A true tale of a lost mother and a lost baby — both saved by hope and the woman of a thousand shades
I share a true and poignant tale of hope — creatively written by the mother who lived it.
There was once a little baby with nowhere to go.
His mom was sick and suffering, but she would not give up. Her baby wasn’t safe, and if she died immediately following, the dying wish of her soul was to find safety for her baby. As dead inside as she appeared, there was still a light that flickered. She knew there was hope when no one else did, except for the thousand shade woman.
“My home may be humble, but it is warm,” said the woman of all those colors.
She wore a thousand shades of grey and all the colors of the rainbow.
Maybe she was not a woman at all; perhaps she was an Angel.
Angel or human, and in any case, her abode was like her — humble. And like tales of our past, the Angels who walk among us usually wear plain clothing.
We often avoid the ordinary when it is often the path to transcendence.
It was not the professionals that the mother desperately sought help from — not even the wisest of her own family. Not her mother or her father or her dear old grandparents. It was not the doctors or the esteemed advocates — not even the women’s shelters. No church members or community keepers offered an alternative — they all cast her out in the streets unless she agreed to give away her baby.
She may not have it beat yet, but she would, the mother told herself. She knew she would find the solution — she just hadn’t yet. She knew she could get better, she just wasn’t better yet.
As squelched were the screams of her soul, there was something she could hear. No, she couldn’t hear her soul at all. But this she could feel.
Her life was a mess, and her soul was lost, but the depths still cast their say. If that young mother knew nothing else at all, she knew not to leave her baby. She would never sign him away.
So she traversed the country with him, looking for a solution. Traversing giant obstacles in the world and in her soul, she kept going in search of an answer and hung onto her hope. After long enough had passed, she gripped hope for dear life. But her fingers were slipping, and she knew she would soon fall.
But it wasn’t her falling that crushed her already broken heart, it was the thought of watching her baby fall. If that pit took her baby, there were only two places he could go; the streets or the system, and both were a bottomless hole.
When her fingers started slipping and she squinted her eyes, dear life about to be lost, her life flashed before her eyes. She thought maybe she was wrong.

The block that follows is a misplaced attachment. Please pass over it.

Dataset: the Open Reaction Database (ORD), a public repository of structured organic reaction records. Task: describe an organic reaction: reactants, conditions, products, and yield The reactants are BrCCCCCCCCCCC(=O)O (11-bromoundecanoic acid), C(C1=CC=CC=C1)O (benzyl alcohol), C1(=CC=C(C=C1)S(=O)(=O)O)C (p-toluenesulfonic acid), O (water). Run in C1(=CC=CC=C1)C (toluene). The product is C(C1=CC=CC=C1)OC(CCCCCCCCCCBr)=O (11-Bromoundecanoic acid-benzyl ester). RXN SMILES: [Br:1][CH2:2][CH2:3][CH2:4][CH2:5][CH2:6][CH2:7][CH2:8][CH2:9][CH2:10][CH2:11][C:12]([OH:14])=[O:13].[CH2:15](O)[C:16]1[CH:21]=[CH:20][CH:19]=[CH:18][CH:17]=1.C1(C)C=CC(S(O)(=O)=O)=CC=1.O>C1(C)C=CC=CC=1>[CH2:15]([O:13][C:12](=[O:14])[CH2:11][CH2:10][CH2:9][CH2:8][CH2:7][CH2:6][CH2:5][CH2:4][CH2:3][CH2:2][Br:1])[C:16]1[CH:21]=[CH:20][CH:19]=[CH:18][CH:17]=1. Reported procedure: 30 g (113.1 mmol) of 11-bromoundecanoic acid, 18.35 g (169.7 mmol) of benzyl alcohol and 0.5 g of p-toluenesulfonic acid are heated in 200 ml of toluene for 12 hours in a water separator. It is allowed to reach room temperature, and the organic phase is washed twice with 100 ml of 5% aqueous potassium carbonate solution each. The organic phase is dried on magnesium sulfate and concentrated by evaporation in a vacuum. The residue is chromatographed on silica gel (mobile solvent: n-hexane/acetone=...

Maybe they were right, all those miles ago. Maybe instead of keeping her baby, she should have signed the papers and let him go. At least if he had been adopted, he would have a good home. Maybe she should have let go of hope long ago. Then at least she would be falling alone. She could live or die with that. But she was not alone. Into the depths of despair and over this dangerous pit of doom, she had taken her baby with her, in hope. Maybe hope was lying from the start and had always planned to drop her.
Just when the last bit of earth escaped her fingers, along came the thousand shade woman. She didn’t expect for herself to be saved as the Angel reached down for the baby. And that was okay. She didn’t deserve to be saved anyway. The Angel may take her baby away, but at least he would make it to safety.
The lost mother expected to be kicked off the edge as she had been by all the others. Or maybe the woman would turn her back and walk away — leaving her to hang and fall away. But instead, she reached down and gave her a hand.
“Don’t let go of hope, yet,” she said.
She didn’t take him, although she raised him for 2,199 days. She didn’t take him away. She took him and held him and kept him warm. She let the lost mother find her way.
Time has passed since those days, and many things have changed. But the hope that was almost lost, until that frightful day, lives on in that mother — who continues to give it away.
That woman of a thousand shades — she died the other day. She died of this earth, but her message lives on through the hope she gave away.
The mother has her baby and has for years gone by. But she wasn’t the one there for most firsts and a thousand times he cried. The colorful woman did all of that. And although that still haunts the mother deep inside, she is grateful that the mother in her lived. For the mother in her and her entire soul would have died without the thousand shade woman.
Written by Holly Kellums
originally published on Medium
Featured art - Hope, II by Gustav Klimt, 1907–1908 (Foundation Louis Vuitton, Paris) — licensed by dalbera under CC BY 2.0
I know I said something on that eery, yet soothing, face-time call — when you were on those machines. But that something was small and didn’t feel at all big enough to honor your memory. So for now, I have written these.
Everything I do, everything I love and everything I am was made possible by you. The hope you gave me when all hope was lost is the same hope that fuels my entire life’s purpose and all of my passions. The length at which my gratitude for you stretches goes far beyond this earth. Into the heavens, it rises so high and far that I never see an end. It wraps around every part of me in a way that I cannot measure. So please forgive my understatements.
Infinite love and gratitude,